Posthumous weddings, an ancient custom virtually wiped out after the communists took over in 1949, are being revived in the Chinese countryside, the official Farmers Daily said Monday.

The practice is supposed to ensure that people who die unmarried will have a partner in the afterlife.A reporter said he watched a "spirit wedding" on a recent visit to his hometown in Shanxi province northwest of Beijing. "Under this practice, a 70-year-old man can marry a 7-month old baby, or a young man can marry an old woman," he said.

One 65-year-old man was praised by fellow villagers for his foresight in setting aside his life savings of $567 to buy a female corpse. When he dies, the two will be "married" with a full ceremony and be buried together.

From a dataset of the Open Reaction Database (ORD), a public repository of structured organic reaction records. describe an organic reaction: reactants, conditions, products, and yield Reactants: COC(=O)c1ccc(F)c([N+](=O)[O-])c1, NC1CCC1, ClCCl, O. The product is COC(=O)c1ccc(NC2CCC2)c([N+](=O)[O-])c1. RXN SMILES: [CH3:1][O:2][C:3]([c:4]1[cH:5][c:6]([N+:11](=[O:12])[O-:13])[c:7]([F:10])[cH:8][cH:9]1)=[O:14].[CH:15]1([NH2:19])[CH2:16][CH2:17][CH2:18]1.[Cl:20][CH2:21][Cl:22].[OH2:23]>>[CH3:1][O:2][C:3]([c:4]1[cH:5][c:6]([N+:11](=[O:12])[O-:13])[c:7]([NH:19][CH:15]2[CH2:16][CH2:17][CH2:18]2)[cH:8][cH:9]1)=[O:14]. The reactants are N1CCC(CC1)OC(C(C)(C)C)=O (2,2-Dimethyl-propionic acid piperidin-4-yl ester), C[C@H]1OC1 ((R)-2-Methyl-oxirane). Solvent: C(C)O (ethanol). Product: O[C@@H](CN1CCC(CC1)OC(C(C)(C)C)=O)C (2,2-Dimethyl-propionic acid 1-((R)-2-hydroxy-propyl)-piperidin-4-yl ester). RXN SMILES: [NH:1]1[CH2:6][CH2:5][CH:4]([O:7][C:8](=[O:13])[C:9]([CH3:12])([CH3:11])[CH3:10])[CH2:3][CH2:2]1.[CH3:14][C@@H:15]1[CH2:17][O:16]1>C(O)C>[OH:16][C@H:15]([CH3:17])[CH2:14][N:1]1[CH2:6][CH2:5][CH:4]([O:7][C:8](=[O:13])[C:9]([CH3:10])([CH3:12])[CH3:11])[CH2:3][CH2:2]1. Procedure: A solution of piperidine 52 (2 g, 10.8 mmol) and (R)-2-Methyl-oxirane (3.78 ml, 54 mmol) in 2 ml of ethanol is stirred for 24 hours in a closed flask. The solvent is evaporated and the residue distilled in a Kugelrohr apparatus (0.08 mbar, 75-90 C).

In a neighboring village, the parents of a 10-year-old girl refused to auction off her corpse to the family of a prospective posthumous groom. Her body was stolen three days after burial, the newspaper said.

"This posthumous marriage custom is one of the Six Evils which the government is trying to stamp out," the article said. "But it is reviving."

It falls under the heading of feudal superstition, one of the so-called Six Evils along with prostitution, gambling, drugs, pornography and the selling of women and children.